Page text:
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In vivo mechanism of action of matrix metalloprotease (MMP) in the autolysis of sea cucumber (Stichopus japonicus)

Liu, Zi‐qiang, Zhou, Da‐yong, Liu, Yu‐xin, Liu, Xiao‐yang, Liu, Yan, Liu, Bing, Song, Liang, Shahidi, Fereidoon
Journal of food processing and preservation 2020 v.44 no.4 pp. e14383
Apostichopus japonicus, autolysis, calcium, collagen, dermis, image analysis, integument, mechanism of action, metalloproteinases, microstructure, proteoglycans, scanning electron microscopy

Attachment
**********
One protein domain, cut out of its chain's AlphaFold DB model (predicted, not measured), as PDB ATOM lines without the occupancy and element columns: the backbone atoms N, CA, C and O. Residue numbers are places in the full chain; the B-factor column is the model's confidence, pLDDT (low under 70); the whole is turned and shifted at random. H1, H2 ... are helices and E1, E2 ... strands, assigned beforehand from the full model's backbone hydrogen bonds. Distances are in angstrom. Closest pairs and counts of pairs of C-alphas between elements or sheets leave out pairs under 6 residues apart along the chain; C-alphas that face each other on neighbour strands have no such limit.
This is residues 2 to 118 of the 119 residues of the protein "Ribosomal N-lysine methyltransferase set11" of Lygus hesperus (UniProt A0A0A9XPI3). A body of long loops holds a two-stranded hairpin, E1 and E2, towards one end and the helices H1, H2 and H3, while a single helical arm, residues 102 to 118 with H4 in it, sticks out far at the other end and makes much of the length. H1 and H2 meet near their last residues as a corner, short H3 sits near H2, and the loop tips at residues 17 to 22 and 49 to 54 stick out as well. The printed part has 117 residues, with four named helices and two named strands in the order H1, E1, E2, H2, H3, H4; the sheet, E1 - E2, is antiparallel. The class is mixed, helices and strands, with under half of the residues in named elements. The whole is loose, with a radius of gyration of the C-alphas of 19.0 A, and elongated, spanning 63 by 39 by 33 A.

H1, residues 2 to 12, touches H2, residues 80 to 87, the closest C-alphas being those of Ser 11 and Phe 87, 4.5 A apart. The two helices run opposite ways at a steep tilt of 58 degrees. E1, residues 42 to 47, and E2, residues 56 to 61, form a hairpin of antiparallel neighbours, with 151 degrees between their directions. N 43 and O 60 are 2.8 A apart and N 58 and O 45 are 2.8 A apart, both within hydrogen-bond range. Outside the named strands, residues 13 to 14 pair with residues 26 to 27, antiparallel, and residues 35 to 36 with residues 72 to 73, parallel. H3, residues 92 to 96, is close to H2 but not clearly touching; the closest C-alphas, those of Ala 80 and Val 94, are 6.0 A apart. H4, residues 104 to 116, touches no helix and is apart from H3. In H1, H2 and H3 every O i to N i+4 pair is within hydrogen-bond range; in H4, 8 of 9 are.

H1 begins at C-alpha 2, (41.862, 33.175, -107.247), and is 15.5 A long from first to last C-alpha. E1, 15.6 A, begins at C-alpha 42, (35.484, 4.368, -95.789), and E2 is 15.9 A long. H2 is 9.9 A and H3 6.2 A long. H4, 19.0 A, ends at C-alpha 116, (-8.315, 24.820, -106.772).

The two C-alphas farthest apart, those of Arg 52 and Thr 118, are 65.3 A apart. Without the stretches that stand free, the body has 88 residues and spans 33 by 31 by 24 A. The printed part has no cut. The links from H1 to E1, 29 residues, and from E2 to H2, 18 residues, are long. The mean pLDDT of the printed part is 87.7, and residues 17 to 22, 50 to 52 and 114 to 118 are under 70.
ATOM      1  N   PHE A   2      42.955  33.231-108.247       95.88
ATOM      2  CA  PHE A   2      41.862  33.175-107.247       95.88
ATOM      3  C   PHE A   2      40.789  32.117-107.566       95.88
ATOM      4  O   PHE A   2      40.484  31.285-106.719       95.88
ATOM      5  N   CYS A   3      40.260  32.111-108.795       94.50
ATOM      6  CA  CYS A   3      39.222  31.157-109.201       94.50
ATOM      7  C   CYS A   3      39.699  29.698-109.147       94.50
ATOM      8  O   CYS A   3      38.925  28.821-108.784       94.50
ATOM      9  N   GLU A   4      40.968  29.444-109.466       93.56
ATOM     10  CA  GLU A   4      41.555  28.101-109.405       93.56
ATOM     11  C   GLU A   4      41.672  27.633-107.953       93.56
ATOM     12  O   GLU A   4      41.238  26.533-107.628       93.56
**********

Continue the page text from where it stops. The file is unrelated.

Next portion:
Matrix metalloprotease (MMP) is the key endogenous protease that boosts the autolysis of sea cucumber, while its action and mechanism in vivo are still unclear. MMP inhibitor (1,10‐phenanthroline) was injected into coelomic cavity of sea cucumber (Stichopus japonicus) and its effects on autolysis and mechanism of action were investigated for the first time by using scanning electron microscopy, multi‐functional in vivo imaging system, and confocal laser scanning microscopy. In response to external stimuli, the level of Ca²⁺ in live sea cucumber dermis increased, which may activate MMP activity. MMP inhibitor could diffuse from coelomic cavity into body wall and significantly prevented the activation of MMP by chelating Ca²⁺, and thus, retarded the autolysis of fresh sea cucumber by preventing degradation of interfibrillar proteoglycan bridges between adjacent collagen fibrils. This work provides information toward understanding the mechanism behind the sea cucumber autolysis and demonstrate a potential approach to prevent the autolysis. PRACTICAL APPLICATIONS: Autolysis occurs in sea cucumber in response to external stimulation. Matrix metalloproteinase (MMP) has been found to be the key endogenous protease that boosts the autolysis of sea cucumber body wall (SCBW). However, the role of MMP in the autolysis of SCBW in vivo and the mechanisms involved remain unclear. In this study, MMP inhibitor (1,10‐phenanthroline) was injected into the body cavity of live sea cucumber, and its effects on in situ changes in SCBW were studied. Our results indicated that the activity of endogenous MMP in live SCBW was activated in response to external stimulation, which may be responsible for the autolysis. After injection into coelomic cavity, MMP inhibitor could diffuse into SCBW and significantly reduced the progress of typical morphological and microstructural changes of autolytic sea cucumber. Through chelating Ca²⁺, the MMP inhibitor could prevent the activation of MMP, and thus reduced the autolysis of fresh sea cucumber.